Sharing experience with Blink solar panel

A bit of “Blink” solar panel mounting recent experience to share. BTW - why “Blink” panels? They have a plain USB micro b connector, that works fine with the Wyze cams in aftermarket housings. Many of the other ‘dedicated’ solar panels have brand specific weatherized rubbery USB micro b seal connections.


My house happens to be oriented about 15 degrees away from a true North-South. If I mount the panel in a typical vertical orientation (as shown) on the south side, I have mostly full up & down tilt capability to aim the the panel at the 45 degree angle up - which is ideal for my latitude in Austin,Texas; but mounted on that south eave, that will be 15 degrees away from the ideal true south direction.

If I mount one the east side of my house, I need to mount the thing in a horizontal orientation, and have the mounting twisted to a 45 degree angle from true horizontal to get the 45 degree angle up - but the cardinal (compass) direction will still be limited by the battery box.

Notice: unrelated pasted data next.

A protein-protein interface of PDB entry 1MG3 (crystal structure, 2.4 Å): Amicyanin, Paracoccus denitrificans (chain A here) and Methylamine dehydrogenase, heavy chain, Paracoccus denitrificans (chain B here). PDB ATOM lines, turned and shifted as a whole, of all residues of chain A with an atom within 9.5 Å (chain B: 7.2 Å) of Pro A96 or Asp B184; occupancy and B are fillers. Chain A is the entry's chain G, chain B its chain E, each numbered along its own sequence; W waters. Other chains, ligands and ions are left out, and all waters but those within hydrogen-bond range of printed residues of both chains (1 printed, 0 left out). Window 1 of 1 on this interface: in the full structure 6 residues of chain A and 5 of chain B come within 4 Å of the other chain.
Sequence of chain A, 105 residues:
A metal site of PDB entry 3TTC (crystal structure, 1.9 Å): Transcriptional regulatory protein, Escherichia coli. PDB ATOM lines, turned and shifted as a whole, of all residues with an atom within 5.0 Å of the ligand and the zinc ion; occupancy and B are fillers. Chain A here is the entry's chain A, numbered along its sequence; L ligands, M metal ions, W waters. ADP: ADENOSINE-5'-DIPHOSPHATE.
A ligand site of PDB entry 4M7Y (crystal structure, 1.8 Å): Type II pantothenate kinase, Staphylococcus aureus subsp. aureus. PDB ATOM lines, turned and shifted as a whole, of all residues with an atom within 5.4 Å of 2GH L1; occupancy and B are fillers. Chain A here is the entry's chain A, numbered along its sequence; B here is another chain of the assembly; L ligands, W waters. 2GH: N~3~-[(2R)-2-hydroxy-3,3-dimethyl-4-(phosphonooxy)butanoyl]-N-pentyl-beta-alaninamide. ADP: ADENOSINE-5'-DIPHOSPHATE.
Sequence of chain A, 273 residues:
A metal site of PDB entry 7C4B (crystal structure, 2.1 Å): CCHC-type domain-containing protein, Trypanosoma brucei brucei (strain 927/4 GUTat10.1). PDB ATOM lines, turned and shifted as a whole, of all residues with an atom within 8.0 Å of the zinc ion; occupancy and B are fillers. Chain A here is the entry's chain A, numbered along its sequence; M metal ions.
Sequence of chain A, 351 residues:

On the West side of the house, I can get true South and 45 degrees up (once again, because of the battery box interference, but not interfering, - on the west side, so not as bad). Getting that canted angle to the panel mounting isn’t easy, especially up on a ladder, and especially if you’re a 3/4 century seasoned citizen, a bit wobbly on ladders. If my kids were visiting when doing this, they be even more active in discussing putting me away into an assisted living facility.

Also, canted both ways, it looks extra ugly, seeming mounted by monkeys, any old way.

I’m a retired engineer, so I like to do quick & dirty spreadsheet analysis on these things.

For the various solar panels out there, the 2nd 18650 battery in these panels makes all the difference. With 5,000+ mAh of battery storage power, not having the perfect solar angle for maximum daytime battery charging is far outweighed by the 2nd battery. Under normal usage, those batteries will be 100% every night when the sun goes down.

These panels, at perfect angle, charge at a rate of 0.6 mA (600mAh)… which is what these cameras draw at maximum night time operation, I figured about 4 hours a day at near maximum charging, (which is 2,400 mAh). Of course, as we get further away from mid-day optimum charging, the charge eventually withers down to nothing; but surely there will be well more than 3,000 mAh of charging on a good sunny summer day.